Hank Hanegraaff is grabbing for straws to build his doctrine. A straw house will not stand.


Redeemed from the Curse


A wonderful faith-building scripture is Galatians 3:13:


Christ redeemed us from the curse of the law by becoming a curse for us, for it is written: "Cursed is everyone who is hung on a tree."


Many know Christ redeemed them from sin but few know He redeemed them from the curse of the law. Paul had in mind the curse uttered at the top of Mount Ebal. Several curses were included such as fever, inflammation, painful boils, sever and lingering illnesses, diseases of Egypt, and every kind of sickness not recorded in this Book of the Law. (see Deut 28)


Now if Christ redeemed you from the curses, then why should you continue to carry them? No reason you should. Stand against these curses based on your covenant right.


Read Deuteronomy chapter 28. You are redeemed from every curse mentioned. Praise God!


Hank Hanegraaff tries to wreck your faith again. Concerning the passage in Galatians 3:13 about Christ redeeming you from the curse of the law, he writes:


When Paul refers to being redeemed from the "curse" of the law, there is not even the slightest possibility that he is referring to the "curses" described in Deuteronomy 28. (IBID, page 251)


Is that right! Isn’t that interesting. According to Hank, Paul was not referring to even the "slightest possibility" of "the curses described in Deuteronomy 28." If that is true, then Hank will have a hard time explaining why Paul quoted from Deuteronomy 27 in this very passage.


All who rely on observing the law are under a curse, for it is written: "Cursed is everyone who does not continue to do everything written in the Book of the Law." (Gal 3:10)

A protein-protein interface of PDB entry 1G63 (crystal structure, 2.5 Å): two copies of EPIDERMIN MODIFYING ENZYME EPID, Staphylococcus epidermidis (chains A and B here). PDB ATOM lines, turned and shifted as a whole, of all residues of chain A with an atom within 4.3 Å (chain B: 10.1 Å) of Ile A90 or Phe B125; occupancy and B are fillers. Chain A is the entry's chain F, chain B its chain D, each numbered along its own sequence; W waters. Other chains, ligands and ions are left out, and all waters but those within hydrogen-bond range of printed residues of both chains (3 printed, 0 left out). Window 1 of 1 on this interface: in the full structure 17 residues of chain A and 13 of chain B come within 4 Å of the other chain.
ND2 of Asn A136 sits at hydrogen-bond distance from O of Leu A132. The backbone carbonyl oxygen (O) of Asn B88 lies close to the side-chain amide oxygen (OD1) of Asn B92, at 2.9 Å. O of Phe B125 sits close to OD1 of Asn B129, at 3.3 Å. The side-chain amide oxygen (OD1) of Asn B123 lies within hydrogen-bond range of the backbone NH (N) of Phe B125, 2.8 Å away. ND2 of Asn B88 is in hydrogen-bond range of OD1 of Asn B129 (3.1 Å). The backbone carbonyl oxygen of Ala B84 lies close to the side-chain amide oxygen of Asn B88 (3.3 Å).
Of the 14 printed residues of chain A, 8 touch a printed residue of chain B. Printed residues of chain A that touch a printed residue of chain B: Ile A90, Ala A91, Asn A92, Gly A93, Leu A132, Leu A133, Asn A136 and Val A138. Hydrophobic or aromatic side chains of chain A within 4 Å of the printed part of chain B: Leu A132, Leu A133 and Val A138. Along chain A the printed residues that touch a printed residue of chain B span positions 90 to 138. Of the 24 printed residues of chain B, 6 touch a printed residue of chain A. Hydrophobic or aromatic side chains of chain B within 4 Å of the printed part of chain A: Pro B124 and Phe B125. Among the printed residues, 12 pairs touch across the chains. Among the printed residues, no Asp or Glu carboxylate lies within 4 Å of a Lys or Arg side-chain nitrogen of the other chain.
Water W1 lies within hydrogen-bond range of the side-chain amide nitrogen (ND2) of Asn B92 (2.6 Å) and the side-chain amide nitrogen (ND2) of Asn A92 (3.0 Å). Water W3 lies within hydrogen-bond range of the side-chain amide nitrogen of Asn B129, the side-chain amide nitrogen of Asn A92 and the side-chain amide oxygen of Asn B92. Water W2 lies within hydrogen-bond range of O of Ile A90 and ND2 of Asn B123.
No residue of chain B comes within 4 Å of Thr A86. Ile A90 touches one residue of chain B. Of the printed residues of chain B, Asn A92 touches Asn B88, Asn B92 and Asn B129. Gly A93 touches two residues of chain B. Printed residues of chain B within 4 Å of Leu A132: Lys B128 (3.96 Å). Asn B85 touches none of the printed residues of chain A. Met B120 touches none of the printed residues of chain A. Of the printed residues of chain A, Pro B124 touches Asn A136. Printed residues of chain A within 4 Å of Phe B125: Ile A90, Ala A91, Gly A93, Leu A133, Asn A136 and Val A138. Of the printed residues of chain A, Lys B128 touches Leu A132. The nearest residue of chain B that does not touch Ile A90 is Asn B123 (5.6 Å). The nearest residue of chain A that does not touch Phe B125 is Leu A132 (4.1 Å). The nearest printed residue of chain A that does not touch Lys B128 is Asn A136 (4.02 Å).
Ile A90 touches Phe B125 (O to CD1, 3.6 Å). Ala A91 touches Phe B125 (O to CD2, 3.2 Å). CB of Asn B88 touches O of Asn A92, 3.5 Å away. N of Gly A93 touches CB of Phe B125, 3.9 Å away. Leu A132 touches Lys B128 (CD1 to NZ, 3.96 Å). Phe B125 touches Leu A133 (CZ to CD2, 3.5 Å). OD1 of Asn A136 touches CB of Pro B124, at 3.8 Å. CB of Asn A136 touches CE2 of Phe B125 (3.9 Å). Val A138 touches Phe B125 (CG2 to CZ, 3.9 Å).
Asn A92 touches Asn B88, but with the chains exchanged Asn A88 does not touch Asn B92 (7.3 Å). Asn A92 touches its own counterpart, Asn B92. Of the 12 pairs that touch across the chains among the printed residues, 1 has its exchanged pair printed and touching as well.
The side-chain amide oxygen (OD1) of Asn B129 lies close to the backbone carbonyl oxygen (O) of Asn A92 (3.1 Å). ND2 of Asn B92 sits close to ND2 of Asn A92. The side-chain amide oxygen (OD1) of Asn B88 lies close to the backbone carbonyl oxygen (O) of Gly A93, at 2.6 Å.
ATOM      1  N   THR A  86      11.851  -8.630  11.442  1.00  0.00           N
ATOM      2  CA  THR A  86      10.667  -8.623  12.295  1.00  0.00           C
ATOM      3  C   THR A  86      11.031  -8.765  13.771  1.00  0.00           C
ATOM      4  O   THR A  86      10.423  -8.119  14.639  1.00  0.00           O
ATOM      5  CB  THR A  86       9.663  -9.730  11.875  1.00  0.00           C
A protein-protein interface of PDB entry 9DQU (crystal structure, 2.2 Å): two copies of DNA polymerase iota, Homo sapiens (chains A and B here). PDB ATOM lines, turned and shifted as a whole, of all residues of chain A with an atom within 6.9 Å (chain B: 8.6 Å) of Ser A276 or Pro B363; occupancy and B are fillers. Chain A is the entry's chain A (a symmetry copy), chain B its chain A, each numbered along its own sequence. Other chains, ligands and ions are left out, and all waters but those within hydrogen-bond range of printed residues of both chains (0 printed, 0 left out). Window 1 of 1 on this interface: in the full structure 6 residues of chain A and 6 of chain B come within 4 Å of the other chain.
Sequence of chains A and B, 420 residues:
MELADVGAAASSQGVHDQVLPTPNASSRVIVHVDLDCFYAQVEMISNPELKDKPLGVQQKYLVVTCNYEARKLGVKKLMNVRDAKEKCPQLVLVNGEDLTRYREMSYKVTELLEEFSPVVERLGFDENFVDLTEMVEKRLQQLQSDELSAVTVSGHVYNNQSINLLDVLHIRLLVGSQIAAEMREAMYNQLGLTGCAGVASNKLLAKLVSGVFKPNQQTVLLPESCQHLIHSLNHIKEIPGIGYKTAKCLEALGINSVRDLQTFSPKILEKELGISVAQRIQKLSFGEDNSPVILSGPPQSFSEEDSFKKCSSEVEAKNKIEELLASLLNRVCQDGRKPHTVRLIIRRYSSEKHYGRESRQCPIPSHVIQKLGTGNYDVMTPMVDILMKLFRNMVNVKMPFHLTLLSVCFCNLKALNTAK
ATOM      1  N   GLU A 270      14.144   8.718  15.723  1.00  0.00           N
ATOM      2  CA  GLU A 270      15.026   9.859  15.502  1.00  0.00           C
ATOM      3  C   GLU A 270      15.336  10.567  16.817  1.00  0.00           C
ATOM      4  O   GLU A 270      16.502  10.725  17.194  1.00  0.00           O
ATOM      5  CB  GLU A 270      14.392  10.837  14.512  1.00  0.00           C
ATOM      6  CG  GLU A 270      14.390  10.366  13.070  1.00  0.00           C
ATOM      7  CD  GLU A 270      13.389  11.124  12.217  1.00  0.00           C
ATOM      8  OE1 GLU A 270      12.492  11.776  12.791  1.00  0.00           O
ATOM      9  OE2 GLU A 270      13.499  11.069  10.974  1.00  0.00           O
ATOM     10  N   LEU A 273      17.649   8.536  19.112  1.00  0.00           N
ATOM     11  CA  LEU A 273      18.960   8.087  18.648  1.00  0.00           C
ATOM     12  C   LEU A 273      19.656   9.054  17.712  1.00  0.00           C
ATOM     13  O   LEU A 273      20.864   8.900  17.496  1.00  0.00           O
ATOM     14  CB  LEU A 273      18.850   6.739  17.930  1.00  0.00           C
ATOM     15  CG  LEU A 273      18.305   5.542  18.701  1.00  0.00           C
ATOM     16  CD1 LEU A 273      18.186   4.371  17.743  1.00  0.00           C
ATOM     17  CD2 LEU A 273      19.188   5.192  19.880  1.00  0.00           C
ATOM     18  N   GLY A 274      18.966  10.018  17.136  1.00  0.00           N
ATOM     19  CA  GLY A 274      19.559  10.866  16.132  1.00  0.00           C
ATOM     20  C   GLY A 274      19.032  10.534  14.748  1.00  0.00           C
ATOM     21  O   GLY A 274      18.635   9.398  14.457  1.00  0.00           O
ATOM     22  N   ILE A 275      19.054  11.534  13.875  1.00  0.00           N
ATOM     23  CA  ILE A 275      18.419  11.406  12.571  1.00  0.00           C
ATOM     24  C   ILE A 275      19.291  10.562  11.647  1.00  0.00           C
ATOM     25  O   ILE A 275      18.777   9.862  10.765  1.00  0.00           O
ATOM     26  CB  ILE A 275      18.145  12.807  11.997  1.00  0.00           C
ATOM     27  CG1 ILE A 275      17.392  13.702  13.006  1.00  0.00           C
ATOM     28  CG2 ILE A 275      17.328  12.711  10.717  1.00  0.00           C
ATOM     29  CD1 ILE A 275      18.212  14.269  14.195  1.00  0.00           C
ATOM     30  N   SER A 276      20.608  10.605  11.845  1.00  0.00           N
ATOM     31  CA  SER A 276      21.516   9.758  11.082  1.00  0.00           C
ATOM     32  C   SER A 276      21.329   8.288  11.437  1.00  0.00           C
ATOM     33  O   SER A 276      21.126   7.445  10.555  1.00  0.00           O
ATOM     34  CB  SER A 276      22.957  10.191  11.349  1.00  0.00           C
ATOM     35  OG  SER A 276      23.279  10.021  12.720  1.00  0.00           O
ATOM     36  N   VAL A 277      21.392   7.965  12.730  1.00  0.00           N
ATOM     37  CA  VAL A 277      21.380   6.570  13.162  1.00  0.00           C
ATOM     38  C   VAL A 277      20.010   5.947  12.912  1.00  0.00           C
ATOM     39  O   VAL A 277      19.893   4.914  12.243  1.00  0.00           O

Paul was quoting from the passage in Deuteronomy 27:26, which is the last verse before chapter 28. How could Hank absolutely know Paul was not referring to chapter 28 when in fact Paul quotes from those same passages of scripture? It’s clear Hank does not have the "slightest possibility" of knowing what Paul was referring to about the curse of the law.


Someone else might argue, "The curse of the Law is singular, not plural such as curses." That is right. The curse is the "pronouncement" of judgement for disobeying the law. With the pronouncement come the actual curses. If you are redeemed from the "curse" then you are redeemed from the "curses" of the law as well.


Why Are Some Still Sick?


People often ask me, "If it is true that Jesus took our infirmities, then why do some remain sick?"


I understand the difficulty people have with healing in the atonement. The assumption is that if Jesus took our infirmities then sickness should obviously disappear. Well, Jesus also "bore our sins in his body on the tree, so that we might die to sins and live for righteousness; by his wounds you have been healed" (1 Pet 2:24).


Jesus accomplished two important things on the cross: he bore our infirmities and also our sins. The purpose of Him bearing our sins is so that we might die to sins and live for righteousness. Does everyone in the body of Christ "live for righteousness"? We would hope so, but we know that not everyone lives out the beautiful deliverance our Lord purchased for us. The same is true of healing.


Healing is purchased along with salvation, but both need to be worked out in our lives. We don’t automatically walk in either one of them. We need to persevere by faith until both healing and righteousness is worked in us.


So to answer the question why some remain sick, I simply answer it the same way I answer salvation: we must believe and act out our faith. The answer will come!